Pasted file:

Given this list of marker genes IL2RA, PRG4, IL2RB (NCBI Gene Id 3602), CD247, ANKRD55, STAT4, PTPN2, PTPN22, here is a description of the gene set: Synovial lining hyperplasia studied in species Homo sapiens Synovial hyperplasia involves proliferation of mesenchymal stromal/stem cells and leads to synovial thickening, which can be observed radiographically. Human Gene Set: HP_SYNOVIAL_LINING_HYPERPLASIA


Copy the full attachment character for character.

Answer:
Given this list of marker genes IL2RA, PRG4, IL2RB (NCBI Gene Id 3602), CD247, ANKRD55, STAT4, PTPN2, PTPN22, here is a description of the gene set: Synovial lining hyperplasia studied in species Homo sapiens Synovial hyperplasia involves proliferation of mesenchymal stromal/stem cells and leads to synovial thickening, which can be observed radiographically. Human Gene Set: HP_SYNOVIAL_LINING_HYPERPLASIA